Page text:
An hour later a GrubHub deliveryman arrived with an order of huevos rancheros, which Jenny ate. The next day an Amazon package addressed to a Martin Penderson, containing a phone charger and a pair of blue earbuds. Order pizza, said the note pressing into her underwear that night. Did my package come? Low batt. The block letters didn’t connect cleanly and it took her a few minutes to decipher his meaning.

You can have your package when you come out, Jenny texted. Order your own pizza. She appended a dozen dancing cat gifs and imagined his cries as his battery drained. Her back was so stiff that she felt as though her spine had been removed, knotted in two, and planted back beneath the skin.

She cancelled plans with her friends that night. Cancelled a date for the following day. Martin pummeled the inside of her stomach, his fists pressing against gleaming white marks shot across her skin. At times he settled on her bladder or pressed an elbow against her kidney; other times he went exploring, his fingers grasping for something he could never quite locate. He would come out when he was hungry enough, she thought, though a week passed with no movement.

When she’d used all but one of her vacation days she called her ex-girlfriend Sam, a doula. “Well fuck,” Sam said when Jenny opened the door to reveal her distended stomach, Martin’s elbow visible through her t-shirt. “You could try giving birth, if he were open to it,” she said as she pressed her palms on Jenny’s stomach, “but I wouldn’t if I were you.”

“You wouldn’t…?”

“It’s dangerous enough to have a baby, and he’s a full-grown man.”

Jenny stared at her stomach. She’d spent the morning laying on the hardwood floor, knees bent. She could feel her spine compressing into itself. “What about a c-section?”

A fist billowed against her stomach. Jenny watched Sam inspect its shadow. “There’s a support group for this,” she said before leaving. “Down the community center. That’s the best thing.”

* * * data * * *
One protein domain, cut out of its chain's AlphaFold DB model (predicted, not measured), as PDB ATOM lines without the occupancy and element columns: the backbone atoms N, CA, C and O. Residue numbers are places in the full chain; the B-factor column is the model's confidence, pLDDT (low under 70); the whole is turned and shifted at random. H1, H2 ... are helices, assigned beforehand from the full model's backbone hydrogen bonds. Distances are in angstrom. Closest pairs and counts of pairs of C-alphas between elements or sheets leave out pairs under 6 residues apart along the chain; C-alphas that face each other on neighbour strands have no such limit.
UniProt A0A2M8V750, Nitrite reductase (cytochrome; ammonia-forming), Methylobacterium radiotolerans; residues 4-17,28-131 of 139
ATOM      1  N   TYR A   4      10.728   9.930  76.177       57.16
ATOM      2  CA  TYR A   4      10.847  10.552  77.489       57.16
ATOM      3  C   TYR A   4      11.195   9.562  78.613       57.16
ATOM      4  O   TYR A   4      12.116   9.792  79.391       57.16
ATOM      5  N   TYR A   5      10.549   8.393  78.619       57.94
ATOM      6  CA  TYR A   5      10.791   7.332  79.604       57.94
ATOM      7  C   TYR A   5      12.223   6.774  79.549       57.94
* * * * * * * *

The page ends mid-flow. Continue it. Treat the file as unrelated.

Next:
That night Jenny tried to convince herself she wasn’t alone though she had not received a note in almost two days. She touched her stomach, felt the bulge of Martin’s head beneath her palm. She imagined the enveloping comfort of being inside a body that was not her own, of curling in the pliable constraints of a stranger’s womb. She inserted string cheese and slim jims as though they were tampons, then plucked free their empty wrappers with hesitating fingers. She snaked in the end of the iPhone charger and Martin pulled it like a lifeline, so fast that the square plug popped off and clattered to the floor. Jenny felt something like a bee sting, and ten minutes later her phone pinged.

I don’t like the cheese. As she stared at her phone a light began to dart across the floor, streaming from between her legs. Martin’s hands groped as though he was searching for some part of Jenny she hadn’t yet found herself. She emailed the support group leader, who wrote back, Yr body is a life-giving vessel, it is a home, you are a miraculous being. Hope 2 C U Wed at 8. She imagined this placid woman rubbing a gleaming parchment-thin stomach broken only by purple veins and the shifting contours of the body it held. On Wednesday night she jumped up and down in her living room, Martin laughing. She ran a bath and raised minor waves as she lowered herself, lay a towel across her stomach so she wouldn’t have to see his face pressing against her skin. Watching her limbs distort beneath retreating bubbles, she recalled reading that people loved water because it reminded them of their first lives.

Jenny took a deep breath and sank below the surface. Distantly she heard water splashing to the tiles. She waved her hands, stroked the smooth walls of the tub. She would have liked to turn over, to feel the rippled flowers on its floor. It must be nice, she thought, to float – to just float, and nothing more. To feel yourself held so secure. A damp bitterness would grip her when she emerged from the water to find her back still pinched, pain radiating around her left hip, feet crushed by the doubled weight of her body, but for this minute – she could have this minute. What’s the harm in her one minute, when Martin has all the rest?

 

Ellen Rhudy lives in Philadelphia, where she works as an instructional designer. Her fiction has recently appeared in The Adroit Journal, cream city review, SmokeLong Quarterly, Necessary Fiction, and Monkeybicycle. You can find her at www.ellenrhudy.com, or on twitter @EllenRhudy.

Ordering Fries at Happy Hour by Christopher Gonzalez